Portland Timbers with Multinational Loyalties

Some Portland soccer pros salute several flags.

By Zach Dundas and Marty Patail February 21, 2013

in soccer, patriotism can be tricky. Thanks to stretchy “citizenship” rules, a pro born in one country can play for a different land in international competition, while talent migration gives youngsters tangled roots. As the Timbers kick off a new season, we present five players with elastic identities. (Note: sports are cruel and rosters are subject to change.) 

Bright Dike 

USA Nigeria

The muscular (and, some say, callipygian) striker hails from Oklahoma, but Nigeria-born parents make him eligible for that country’s national team. He scored for the Super Eagles against Catalonia—no, not legally a country, but that’s another story.



Mobi Fehr 

USA japan switzerland

The teenage midfielder (and triple citizen) was born in New York, grew up in Tokyo, and played for a Swiss team. Can he take on teammate Sal Zizzo’s Italian food cart with a pizza/sushi/fondue bike delivery service?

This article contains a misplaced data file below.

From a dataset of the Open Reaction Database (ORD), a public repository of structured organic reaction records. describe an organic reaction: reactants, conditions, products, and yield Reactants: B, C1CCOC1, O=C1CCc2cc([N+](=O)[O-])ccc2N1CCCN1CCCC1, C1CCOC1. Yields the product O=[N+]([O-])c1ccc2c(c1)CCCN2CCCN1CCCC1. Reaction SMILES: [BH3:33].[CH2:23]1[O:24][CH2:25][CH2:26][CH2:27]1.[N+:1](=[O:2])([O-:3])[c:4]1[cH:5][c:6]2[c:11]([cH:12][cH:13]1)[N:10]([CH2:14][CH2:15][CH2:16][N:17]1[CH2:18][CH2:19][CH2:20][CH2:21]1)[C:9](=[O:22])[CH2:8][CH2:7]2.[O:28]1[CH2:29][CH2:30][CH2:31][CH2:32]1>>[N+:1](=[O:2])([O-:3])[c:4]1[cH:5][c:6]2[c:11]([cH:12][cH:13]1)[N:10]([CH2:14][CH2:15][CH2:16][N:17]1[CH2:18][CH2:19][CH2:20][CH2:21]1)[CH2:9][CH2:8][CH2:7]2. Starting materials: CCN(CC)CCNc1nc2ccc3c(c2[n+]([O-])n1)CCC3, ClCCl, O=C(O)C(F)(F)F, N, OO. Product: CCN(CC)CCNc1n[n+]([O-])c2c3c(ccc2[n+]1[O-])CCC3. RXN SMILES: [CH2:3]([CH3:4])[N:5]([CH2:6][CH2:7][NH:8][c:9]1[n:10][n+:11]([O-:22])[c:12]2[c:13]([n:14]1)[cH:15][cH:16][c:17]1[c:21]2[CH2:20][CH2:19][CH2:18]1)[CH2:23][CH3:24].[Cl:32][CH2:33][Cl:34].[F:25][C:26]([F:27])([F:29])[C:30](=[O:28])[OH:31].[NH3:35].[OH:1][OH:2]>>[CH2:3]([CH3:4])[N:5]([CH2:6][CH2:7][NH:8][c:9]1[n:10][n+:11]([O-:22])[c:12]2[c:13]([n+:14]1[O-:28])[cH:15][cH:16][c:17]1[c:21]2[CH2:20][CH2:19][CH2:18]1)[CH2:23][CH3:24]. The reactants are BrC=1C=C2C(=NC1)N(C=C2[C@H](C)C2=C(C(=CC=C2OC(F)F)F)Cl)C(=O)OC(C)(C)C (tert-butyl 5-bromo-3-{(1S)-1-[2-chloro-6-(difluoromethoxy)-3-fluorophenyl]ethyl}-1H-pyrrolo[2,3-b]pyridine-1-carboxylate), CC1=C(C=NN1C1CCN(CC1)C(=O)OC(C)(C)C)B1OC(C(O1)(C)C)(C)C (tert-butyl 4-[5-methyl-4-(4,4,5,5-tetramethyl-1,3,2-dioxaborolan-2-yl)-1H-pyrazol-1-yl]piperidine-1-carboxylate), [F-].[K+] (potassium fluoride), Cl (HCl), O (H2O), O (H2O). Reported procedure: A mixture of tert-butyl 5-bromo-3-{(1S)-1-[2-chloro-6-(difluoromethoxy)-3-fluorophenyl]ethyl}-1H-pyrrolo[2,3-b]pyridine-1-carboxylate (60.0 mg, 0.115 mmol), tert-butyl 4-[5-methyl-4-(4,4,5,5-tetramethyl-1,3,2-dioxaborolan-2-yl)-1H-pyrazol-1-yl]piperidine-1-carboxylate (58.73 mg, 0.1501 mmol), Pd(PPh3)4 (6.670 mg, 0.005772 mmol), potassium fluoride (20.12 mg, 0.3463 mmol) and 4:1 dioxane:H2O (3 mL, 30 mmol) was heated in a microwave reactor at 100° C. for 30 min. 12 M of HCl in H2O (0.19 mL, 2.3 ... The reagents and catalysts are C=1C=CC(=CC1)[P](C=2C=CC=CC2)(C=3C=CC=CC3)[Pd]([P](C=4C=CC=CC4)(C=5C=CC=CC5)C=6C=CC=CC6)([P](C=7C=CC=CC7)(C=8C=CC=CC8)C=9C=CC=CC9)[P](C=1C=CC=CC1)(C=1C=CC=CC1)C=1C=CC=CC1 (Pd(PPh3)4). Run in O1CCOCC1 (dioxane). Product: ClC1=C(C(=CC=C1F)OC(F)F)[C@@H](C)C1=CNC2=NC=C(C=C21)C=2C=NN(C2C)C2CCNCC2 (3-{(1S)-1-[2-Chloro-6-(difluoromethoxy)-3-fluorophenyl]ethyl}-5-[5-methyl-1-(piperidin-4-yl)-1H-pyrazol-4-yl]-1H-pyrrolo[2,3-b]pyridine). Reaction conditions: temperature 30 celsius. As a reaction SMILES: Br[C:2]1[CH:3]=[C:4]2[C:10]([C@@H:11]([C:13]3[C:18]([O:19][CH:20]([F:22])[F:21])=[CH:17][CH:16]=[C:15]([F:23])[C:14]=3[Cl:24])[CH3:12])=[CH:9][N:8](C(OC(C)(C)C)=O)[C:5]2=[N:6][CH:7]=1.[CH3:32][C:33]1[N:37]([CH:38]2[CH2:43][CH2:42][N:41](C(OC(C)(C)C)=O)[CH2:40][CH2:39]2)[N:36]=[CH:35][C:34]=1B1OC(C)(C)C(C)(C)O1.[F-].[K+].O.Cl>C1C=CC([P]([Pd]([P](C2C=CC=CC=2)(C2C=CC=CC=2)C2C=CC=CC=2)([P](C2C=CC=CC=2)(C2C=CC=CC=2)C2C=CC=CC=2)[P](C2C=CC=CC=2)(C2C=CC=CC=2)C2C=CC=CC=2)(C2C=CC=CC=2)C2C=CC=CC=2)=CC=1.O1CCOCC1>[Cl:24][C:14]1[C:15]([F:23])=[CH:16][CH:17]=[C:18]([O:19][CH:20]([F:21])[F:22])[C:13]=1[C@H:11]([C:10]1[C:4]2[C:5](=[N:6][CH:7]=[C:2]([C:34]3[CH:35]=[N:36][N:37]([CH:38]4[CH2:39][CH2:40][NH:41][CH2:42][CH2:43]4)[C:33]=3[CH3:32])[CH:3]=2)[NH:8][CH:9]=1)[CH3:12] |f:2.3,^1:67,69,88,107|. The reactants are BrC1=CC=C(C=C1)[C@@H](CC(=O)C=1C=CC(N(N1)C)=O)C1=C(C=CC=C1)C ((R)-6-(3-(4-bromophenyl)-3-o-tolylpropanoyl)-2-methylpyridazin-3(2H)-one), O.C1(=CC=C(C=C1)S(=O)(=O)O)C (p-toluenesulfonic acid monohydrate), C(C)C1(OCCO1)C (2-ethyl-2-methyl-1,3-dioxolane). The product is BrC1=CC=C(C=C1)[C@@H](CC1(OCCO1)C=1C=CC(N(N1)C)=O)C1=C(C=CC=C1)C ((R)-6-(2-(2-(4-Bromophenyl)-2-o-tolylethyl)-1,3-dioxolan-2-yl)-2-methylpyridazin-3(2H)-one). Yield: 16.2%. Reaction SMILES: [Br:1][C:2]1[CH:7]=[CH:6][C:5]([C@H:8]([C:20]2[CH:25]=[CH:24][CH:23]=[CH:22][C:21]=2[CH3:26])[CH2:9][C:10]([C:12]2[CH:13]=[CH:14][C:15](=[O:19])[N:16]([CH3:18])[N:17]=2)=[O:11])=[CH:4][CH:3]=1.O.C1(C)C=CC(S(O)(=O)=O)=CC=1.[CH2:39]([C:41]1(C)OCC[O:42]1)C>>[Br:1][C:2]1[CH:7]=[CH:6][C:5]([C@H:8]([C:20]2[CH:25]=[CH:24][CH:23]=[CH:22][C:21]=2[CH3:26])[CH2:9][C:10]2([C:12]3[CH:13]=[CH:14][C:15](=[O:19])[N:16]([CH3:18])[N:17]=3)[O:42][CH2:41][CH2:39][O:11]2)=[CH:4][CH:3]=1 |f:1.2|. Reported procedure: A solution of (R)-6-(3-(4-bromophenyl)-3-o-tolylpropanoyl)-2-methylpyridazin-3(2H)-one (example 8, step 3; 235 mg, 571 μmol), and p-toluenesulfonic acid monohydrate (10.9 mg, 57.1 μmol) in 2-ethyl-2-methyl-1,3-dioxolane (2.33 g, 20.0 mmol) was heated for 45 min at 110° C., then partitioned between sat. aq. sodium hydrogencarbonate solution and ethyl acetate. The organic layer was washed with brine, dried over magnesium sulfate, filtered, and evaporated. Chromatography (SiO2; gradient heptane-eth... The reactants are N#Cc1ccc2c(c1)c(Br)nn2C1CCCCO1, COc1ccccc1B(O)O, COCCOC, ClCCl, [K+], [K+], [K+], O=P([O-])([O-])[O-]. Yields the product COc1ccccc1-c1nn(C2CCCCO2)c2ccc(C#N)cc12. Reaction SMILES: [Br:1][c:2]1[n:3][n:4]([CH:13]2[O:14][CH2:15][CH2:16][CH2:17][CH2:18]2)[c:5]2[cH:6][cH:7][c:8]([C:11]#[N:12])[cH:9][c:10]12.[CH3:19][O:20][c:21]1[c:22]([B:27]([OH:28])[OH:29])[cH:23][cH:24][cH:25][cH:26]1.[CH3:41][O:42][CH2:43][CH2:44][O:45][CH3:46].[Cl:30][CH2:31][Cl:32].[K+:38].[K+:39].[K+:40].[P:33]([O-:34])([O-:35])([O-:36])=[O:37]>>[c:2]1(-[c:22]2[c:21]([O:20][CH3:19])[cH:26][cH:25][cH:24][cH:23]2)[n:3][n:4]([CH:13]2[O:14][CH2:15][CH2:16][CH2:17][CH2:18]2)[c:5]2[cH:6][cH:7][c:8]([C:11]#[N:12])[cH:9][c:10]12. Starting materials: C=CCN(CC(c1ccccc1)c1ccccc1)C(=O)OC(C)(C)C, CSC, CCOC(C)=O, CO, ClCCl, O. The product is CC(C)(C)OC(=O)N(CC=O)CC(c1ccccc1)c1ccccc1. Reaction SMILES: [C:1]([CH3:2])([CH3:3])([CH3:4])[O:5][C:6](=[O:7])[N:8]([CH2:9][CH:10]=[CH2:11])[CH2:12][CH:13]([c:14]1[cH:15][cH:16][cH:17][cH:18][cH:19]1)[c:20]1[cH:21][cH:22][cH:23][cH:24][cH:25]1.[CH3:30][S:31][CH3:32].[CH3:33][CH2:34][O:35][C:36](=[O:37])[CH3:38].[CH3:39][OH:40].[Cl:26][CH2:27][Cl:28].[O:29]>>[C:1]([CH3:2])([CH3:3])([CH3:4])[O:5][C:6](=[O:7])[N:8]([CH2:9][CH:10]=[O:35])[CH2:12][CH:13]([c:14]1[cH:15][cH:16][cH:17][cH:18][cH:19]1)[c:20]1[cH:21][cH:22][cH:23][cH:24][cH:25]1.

Rodney Wallace   

Costa Rica USA

Born in San Jose, Costa Rica, Wallace moved to Maryland when he was 9. In 2011, he scored a goal for Los Ticos against the USA—causing Timbers fans to erupt in emotionally conflicted hurrahs/jeers. 



Will Johnson 

Canada England USA

Born in Toronto to British parents, our newest midfielder split his youth between Chicago and England. He’s now a regular player for Canada’s national team. We can’t wait to ask him for tips on jet lag recuperation. 



 Danny Mwanga 

Congo NoPo

Raised in Kinshasa, Mwanga emigrated as a teen and ended up at Portland’s own Jefferson High School. No word on whether he and fellow Timber Brent Richards (Camas High School) argue over local-roots bragging rights.





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